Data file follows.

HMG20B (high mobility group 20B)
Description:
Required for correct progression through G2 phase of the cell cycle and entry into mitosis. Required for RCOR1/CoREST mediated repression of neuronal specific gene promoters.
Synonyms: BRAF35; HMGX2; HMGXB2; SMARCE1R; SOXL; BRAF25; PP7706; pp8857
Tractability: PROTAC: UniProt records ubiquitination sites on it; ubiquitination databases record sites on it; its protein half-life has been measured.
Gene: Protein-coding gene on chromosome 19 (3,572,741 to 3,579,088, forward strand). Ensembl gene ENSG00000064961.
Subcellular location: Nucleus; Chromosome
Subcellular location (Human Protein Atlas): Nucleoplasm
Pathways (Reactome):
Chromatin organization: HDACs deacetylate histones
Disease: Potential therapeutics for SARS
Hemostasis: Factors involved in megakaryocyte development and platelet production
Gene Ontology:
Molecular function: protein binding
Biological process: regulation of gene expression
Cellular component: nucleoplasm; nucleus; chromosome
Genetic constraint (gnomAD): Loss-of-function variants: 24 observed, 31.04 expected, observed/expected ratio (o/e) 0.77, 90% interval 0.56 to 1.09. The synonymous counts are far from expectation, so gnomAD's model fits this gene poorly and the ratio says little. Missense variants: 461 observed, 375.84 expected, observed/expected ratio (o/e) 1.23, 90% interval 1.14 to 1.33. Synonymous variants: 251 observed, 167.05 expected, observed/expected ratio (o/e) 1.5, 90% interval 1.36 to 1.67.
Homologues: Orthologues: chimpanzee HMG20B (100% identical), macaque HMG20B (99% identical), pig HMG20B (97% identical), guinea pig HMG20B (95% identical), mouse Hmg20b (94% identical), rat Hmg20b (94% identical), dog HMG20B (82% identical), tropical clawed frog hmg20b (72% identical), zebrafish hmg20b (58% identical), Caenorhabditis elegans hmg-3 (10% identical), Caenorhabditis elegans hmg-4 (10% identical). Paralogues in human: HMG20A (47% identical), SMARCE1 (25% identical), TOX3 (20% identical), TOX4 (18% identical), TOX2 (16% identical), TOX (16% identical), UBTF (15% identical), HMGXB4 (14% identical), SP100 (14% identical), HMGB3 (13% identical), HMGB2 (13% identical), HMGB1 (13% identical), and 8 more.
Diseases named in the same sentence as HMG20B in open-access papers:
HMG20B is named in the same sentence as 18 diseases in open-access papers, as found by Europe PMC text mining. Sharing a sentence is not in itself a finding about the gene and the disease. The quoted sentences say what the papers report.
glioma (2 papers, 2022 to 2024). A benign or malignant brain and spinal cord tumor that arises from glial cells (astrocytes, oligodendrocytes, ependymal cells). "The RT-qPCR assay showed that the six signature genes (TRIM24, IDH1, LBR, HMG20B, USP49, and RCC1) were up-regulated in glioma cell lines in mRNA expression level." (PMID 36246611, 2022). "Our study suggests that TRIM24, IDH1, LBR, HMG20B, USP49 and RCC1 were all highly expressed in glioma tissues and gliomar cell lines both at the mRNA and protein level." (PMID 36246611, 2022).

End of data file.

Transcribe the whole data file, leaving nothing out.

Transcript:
HMG20B (high mobility group 20B)
Description:
Required for correct progression through G2 phase of the cell cycle and entry into mitosis. Required for RCOR1/CoREST mediated repression of neuronal specific gene promoters.
Synonyms: BRAF35; HMGX2; HMGXB2; SMARCE1R; SOXL; BRAF25; PP7706; pp8857
Tractability: PROTAC: UniProt records ubiquitination sites on it; ubiquitination databases record sites on it; its protein half-life has been measured.
Gene: Protein-coding gene on chromosome 19 (3,572,741 to 3,579,088, forward strand). Ensembl gene ENSG00000064961.
Subcellular location: Nucleus; Chromosome
Subcellular location (Human Protein Atlas): Nucleoplasm
Pathways (Reactome):
Chromatin organization: HDACs deacetylate histones
Disease: Potential therapeutics for SARS
Hemostasis: Factors involved in megakaryocyte development and platelet production
Gene Ontology:
Molecular function: protein binding
Biological process: regulation of gene expression
Cellular component: nucleoplasm; nucleus; chromosome
Genetic constraint (gnomAD): Loss-of-function variants: 24 observed, 31.04 expected, observed/expected ratio (o/e) 0.77, 90% interval 0.56 to 1.09. The synonymous counts are far from expectation, so gnomAD's model fits this gene poorly and the ratio says little. Missense variants: 461 observed, 375.84 expected, observed/expected ratio (o/e) 1.23, 90% interval 1.14 to 1.33. Synonymous variants: 251 observed, 167.05 expected, observed/expected ratio (o/e) 1.5, 90% interval 1.36 to 1.67.
Homologues: Orthologues: chimpanzee HMG20B (100% identical), macaque HMG20B (99% identical), pig HMG20B (97% identical), guinea pig HMG20B (95% identical), mouse Hmg20b (94% identical), rat Hmg20b (94% identical), dog HMG20B (82% identical), tropical clawed frog hmg20b (72% identical), zebrafish hmg20b (58% identical), Caenorhabditis elegans hmg-3 (10% identical), Caenorhabditis elegans hmg-4 (10% identical). Paralogues in human: HMG20A (47% identical), SMARCE1 (25% identical), TOX3 (20% identical), TOX4 (18% identical), TOX2 (16% identical), TOX (16% identical), UBTF (15% identical), HMGXB4 (14% identical), SP100 (14% identical), HMGB3 (13% identical), HMGB2 (13% identical), HMGB1 (13% identical), and 8 more.
Diseases named in the same sentence as HMG20B in open-access papers:
HMG20B is named in the same sentence as 18 diseases in open-access papers, as found by Europe PMC text mining. Sharing a sentence is not in itself a finding about the gene and the disease. The quoted sentences say what the papers report.
glioma (2 papers, 2022 to 2024). A benign or malignant brain and spinal cord tumor that arises from glial cells (astrocytes, oligodendrocytes, ependymal cells). "The RT-qPCR assay showed that the six signature genes (TRIM24, IDH1, LBR, HMG20B, USP49, and RCC1) were up-regulated in glioma cell lines in mRNA expression level." (PMID 36246611, 2022). "Our study suggests that TRIM24, IDH1, LBR, HMG20B, USP49 and RCC1 were all highly expressed in glioma tissues and gliomar cell lines both at the mRNA and protein level." (PMID 36246611, 2022).